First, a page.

28 September 2015

On the downlow

Careful what you wish for. I complained about how palate-clogging the beers were at The Irish Craft Beer Festival and then the next two Irish ones to come my way were, well, not exactly flavour powerhouses.

The Thursday after the festival saw the launch of JW Sweetman's latest: Indian Summer. It came with zero explanation of its style or strength, but that's always fun. If I had to guess I'd be calling it an English-style bitter: clear copper in colour, light of texture and of flavour. There's a hint of strawberry, as is often found in decent Irish red, and more English tannins and metallic hop notes. Nothing else really distinguishes it and it ends up rather forgettable. There's nothing wrong with this beer, it just doesn't sit at all comfortably next to Sweetman's excellent Porter and Pale Ale.

This freebie bottle of 9 White Deer's Saor was handed to me by the brewer with a warning that it's not for the likes of me. It's Ireland's first purpose-brewed gluten-free beer and designed to be accessible, for those who just want a beer and not be challenged by it. And non-challenging it is: dry, fizzy, with a Ryvita graininess and just a slight bubblegum fruitiness by way of balance. The haze is probably its most interesting feature. Nothing wrong with it, but not one to choose if your intestinal villi are fully functional.

The Drumlin series by Brehon Brewhouse has been confusing me since it appeared. At first I thought it was a straight re-branding of the red and blonde and left them alone, but the originals haven't gone away and now there's Drumlin Irish Pale Ale which doesn't have a parallel in the main range, as far as I know. This is an approachable 4.6% ABV and a slightly murky pale copper colour. The aroma is interesting: sharp orange zest, leafy green bitterness, but also a worrying stale burr. There's a certain juiciness in the taste, but not a lot, and not enough to cover a stuffy, dry, cotton-wool fuzz from oxidation, and a substantial yeast bite too. There's a good beer in here, but the drinker doesn't get to see it. Brehon has made some excellent strong beers but I don't think they've quite got the quality under control for the session-strength ones.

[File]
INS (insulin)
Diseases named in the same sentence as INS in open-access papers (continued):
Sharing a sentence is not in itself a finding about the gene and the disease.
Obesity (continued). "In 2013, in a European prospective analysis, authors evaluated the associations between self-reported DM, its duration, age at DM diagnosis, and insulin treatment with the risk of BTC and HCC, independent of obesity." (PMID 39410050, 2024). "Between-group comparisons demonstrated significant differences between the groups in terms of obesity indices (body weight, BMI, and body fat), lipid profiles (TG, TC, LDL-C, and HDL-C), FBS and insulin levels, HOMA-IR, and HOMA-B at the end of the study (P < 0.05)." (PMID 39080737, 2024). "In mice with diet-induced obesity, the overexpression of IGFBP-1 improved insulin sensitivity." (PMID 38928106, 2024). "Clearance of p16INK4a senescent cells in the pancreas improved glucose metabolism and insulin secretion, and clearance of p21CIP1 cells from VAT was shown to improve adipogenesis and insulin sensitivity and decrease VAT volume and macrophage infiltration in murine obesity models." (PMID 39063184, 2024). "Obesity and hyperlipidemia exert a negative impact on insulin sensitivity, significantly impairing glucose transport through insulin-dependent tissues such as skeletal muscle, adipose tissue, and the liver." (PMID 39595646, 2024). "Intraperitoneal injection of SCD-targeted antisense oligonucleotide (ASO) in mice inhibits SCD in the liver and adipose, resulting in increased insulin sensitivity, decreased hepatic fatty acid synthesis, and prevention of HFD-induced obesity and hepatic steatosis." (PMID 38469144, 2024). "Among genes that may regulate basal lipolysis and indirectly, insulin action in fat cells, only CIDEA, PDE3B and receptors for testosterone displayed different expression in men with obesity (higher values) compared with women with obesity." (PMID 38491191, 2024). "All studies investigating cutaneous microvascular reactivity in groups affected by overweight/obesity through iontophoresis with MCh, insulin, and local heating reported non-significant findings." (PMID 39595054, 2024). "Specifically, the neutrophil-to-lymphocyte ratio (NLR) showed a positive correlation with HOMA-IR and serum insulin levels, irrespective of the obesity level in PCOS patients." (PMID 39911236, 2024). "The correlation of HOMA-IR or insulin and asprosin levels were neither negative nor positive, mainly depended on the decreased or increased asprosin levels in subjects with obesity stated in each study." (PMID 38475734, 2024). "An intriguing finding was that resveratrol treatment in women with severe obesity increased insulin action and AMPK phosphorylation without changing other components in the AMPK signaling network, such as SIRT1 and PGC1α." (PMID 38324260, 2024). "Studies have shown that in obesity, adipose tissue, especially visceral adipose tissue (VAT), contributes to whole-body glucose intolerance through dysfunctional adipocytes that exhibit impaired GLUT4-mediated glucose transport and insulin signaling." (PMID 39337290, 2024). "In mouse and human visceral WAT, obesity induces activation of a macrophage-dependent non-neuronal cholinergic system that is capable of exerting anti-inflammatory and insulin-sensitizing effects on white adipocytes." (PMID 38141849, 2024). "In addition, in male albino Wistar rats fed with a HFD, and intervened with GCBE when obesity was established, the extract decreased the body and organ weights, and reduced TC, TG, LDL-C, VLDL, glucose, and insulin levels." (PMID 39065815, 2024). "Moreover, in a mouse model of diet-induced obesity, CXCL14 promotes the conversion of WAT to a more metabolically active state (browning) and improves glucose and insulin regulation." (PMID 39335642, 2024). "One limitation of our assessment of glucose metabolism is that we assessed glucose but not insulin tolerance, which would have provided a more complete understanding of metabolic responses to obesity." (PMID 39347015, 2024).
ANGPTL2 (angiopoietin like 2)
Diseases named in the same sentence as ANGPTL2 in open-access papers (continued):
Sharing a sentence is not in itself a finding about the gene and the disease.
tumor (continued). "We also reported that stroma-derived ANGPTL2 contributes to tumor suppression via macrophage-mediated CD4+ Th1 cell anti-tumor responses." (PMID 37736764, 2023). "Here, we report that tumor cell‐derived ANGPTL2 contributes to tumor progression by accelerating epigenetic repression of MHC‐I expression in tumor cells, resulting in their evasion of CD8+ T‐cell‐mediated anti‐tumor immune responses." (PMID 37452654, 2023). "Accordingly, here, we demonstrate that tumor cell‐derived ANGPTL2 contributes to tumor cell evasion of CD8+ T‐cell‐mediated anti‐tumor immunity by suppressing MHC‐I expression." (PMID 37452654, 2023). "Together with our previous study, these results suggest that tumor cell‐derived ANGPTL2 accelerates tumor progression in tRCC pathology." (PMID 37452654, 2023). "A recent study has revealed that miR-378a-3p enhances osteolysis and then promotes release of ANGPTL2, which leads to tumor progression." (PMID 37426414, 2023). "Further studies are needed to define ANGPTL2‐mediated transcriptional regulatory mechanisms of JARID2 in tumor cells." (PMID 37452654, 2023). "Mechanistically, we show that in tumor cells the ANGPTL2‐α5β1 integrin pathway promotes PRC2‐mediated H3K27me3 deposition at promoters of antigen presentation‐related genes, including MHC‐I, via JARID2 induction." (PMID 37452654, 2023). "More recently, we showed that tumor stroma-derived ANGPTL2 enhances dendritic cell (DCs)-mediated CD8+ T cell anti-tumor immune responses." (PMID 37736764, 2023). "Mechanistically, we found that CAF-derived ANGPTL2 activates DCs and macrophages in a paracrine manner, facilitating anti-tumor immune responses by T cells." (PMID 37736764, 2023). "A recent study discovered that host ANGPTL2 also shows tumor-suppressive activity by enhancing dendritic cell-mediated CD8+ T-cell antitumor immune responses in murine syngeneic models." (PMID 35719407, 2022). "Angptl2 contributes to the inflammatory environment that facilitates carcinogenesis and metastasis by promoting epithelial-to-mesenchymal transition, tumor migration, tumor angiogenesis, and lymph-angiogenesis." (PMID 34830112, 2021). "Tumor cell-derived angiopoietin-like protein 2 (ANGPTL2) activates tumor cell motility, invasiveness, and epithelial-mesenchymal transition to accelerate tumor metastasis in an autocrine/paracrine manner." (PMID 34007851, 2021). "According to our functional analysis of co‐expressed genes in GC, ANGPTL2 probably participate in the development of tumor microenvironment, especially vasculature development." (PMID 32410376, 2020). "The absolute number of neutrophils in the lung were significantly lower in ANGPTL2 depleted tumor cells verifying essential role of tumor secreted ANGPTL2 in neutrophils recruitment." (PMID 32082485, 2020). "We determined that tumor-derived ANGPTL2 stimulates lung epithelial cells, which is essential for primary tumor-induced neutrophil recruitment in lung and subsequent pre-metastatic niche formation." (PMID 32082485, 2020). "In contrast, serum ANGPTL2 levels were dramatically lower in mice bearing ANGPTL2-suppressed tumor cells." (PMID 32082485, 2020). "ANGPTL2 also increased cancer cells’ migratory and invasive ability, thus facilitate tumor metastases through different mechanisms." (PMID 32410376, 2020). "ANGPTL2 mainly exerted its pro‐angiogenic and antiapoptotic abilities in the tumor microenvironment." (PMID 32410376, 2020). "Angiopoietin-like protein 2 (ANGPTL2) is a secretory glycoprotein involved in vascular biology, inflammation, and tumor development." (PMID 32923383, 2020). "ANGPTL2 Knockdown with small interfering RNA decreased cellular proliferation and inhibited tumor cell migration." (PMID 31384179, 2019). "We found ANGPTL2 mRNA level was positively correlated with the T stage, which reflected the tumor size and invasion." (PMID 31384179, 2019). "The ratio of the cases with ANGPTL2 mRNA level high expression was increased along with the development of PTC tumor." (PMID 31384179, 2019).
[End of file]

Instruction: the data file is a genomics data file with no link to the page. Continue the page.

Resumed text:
And finally a look-in for the macros. C&C quietly launched the second beer from their new Clonmel brewery, a red ale called Roundstone. I found it on tap when I visited Bodytonic's new sports and games pub, The Square Ball, on Grand Canal Street where it was the cheapest pint on the blackboard at €4.80 a throw. For some reason I was expecting nitrokeg, but it's served on CO2 and it was immediately obvious from the first look and taste that they're chasing the Smithwick's market here. There's the same slightly sweet red fruit with a mild toastiness, the same thin body and a very similar metallic hop tang in the finish. And, like Smithwick's, it's not really good enough to even be a distress purchase. Oddly enough, the last beer to really remind me of Smithwick's was Heineken's Cute Hoor. It seems very strange that the Big Three are slugging it out on this minority-interest style. And with precisely zero marketing being done for C&C and Heineken's offerings, you have to wonder how they hope to gain any market traction.

Anyway, enough blandness. I'll cover some more interesting Irish beers on Thursday.

24 September 2015

Weird Spain

Or perhaps "Creative Spain" would have been a better title. Two beers from the east of the country today, both making use of out-of-the-ordinary ingredients.

You have to know how most of the world pronounces IPA to get the pun in Espiga's Papr'IPA. It's 7% ABV and I found it on tap in Alfie Byrne's. The colour is a clear red, atypical for an IPA perhaps, but there's no mistaking the paprika in the aroma, all smoky and earthy. And, unsurprisingly, this is very prominent in the flavour. There's a slightly plasticky element to it but it's not artificial, with a genuine green chilli skin character. And eepa? Yes! There's a proper grapefruit bite underneath the pepperiness. It's a fun beer with big flavours and delivers everything it promises.

This bottle of Er Boquerón I've had sitting at the back of the fridge for a long time. I wasn't expecting much of it, which is probably how it got forgotten. The gimmick here is the use of seawater in the brew, for health reasons, apparently, but it turned out to be nothing like the salty beer style of the moment, Leipzig gose. It's more subtle than that, maybe even boring. The salt is little more than a mild spritz in the aroma and a tang at the back of the flavour. Otherwise for the most part it's a simple and refreshing blonde ale, with some slight yeast-derived spices leaning it towards witbier. At 4.8% ABV it's a perfectly decent sunny day thirst-quencher, but no more than that.

Connoisseurs of beery weirdness won't find much to impress them in Er Boquerón, but smoked chilli IPA is something to look out for if the whole concept isn't too scary in the first place.

21 September 2015

Lowering the veil

I've written